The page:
On January 21, 2011, the Securities and Exchange Commission (“SEC”) released the study (the “Fiduciary Study”) of its staff mandated by Section 913 of Title IX of the Dodd-Frank Wall Street Reform and Consumer Protection Act of 2010 (the “Dodd-Frank Act”).1 This provision requires the SEC to conduct a study to evaluate: (i) the effectiveness of existing legal or regulatory standards of care for providing personalized investment advice and recommendations about securities to retail customers; and (ii) whether there are legal or regulatory gaps in these standards that should be addressed by rule or statute.

While recognizing that there are extensive regulatory frameworks that govern the conduct of investment advisers and broker-dealers, and that there are different basic business models for investment advisers and broker-dealers, the Fiduciary Study finds that many retail investors do not understand and are confused by the roles played by investment advisers and broker-dealers. The Fiduciary Study finds that "many investors are also confused by the different standards of care that apply to investment advisers and broker-dealers" when providing personalized investment advice about securities. The Fiduciary Study further states that retail investors "should not have to parse through legal distinctions to determine" the type of advice they are entitled to receive. Instead, retail customers should "be protected uniformly when receiving personalized investment advice or recommendations about securities regardless of whether they choose to work with an investment adviser or a broker-dealer." At the same time, the Fiduciary Study notes that retail investors should "continue to have access to the various fee structures, account options, and types of advice that investment advisers and broker-dealers provide."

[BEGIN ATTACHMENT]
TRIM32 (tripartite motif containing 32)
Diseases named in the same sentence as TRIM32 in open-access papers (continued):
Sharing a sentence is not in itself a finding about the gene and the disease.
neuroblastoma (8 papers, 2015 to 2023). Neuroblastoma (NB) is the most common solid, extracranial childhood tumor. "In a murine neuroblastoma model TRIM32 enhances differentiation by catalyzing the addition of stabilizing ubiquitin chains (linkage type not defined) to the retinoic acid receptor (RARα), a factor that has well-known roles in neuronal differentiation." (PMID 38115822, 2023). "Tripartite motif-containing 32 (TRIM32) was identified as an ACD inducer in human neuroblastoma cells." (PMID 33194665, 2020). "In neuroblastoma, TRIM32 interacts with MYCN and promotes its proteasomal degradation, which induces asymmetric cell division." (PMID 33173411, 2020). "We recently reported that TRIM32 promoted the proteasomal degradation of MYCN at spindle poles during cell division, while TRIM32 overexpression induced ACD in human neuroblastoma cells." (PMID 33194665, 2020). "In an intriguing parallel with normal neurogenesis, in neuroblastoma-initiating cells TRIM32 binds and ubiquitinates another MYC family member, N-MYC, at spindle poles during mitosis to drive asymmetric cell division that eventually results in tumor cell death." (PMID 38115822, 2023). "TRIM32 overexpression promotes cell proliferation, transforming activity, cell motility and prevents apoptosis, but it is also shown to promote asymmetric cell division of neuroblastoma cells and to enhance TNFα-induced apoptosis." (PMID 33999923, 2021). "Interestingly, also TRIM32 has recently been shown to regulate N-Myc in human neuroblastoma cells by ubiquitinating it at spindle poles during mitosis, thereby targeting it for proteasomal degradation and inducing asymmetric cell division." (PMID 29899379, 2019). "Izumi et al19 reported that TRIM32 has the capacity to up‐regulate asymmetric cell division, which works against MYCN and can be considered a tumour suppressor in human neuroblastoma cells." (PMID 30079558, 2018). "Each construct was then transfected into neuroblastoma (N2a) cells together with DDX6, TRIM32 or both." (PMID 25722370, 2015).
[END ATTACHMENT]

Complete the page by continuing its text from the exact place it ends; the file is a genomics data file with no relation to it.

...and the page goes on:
Based on these findings, the SEC issued the following recommendations.

Core Recommendations

Standard of Conduct:

The SEC should exercise its rulemaking authority to implement a uniform fiduciary standard of conduct for broker-dealers and investment advisers when providing personalized investment advice about securities to retail customers. Specifically, the SEC Staff recommends that the uniform fiduciary standard of conduct established by the SEC should provide that: the standard of conduct for all brokers, dealers, and investment advisers, when providing personalized investment advice about securities to retail customers (and such other customers as the SEC may, by rule, provide), shall be to act in the best interest of the customer without regard to the financial or other interest of the broker, dealer, or investment adviser providing the advice.

Duty of Loyalty:

A uniform standard of conduct will obligate both investment advisers and broker-dealers to eliminate or disclose conflicts of interest. The SEC should prohibit certain conflicts and facilitate the provision of uniform, simple, and clear disclosures to retail investors about the terms of their relationships with broker-dealers and investment advisers, including any material conflicts of interest.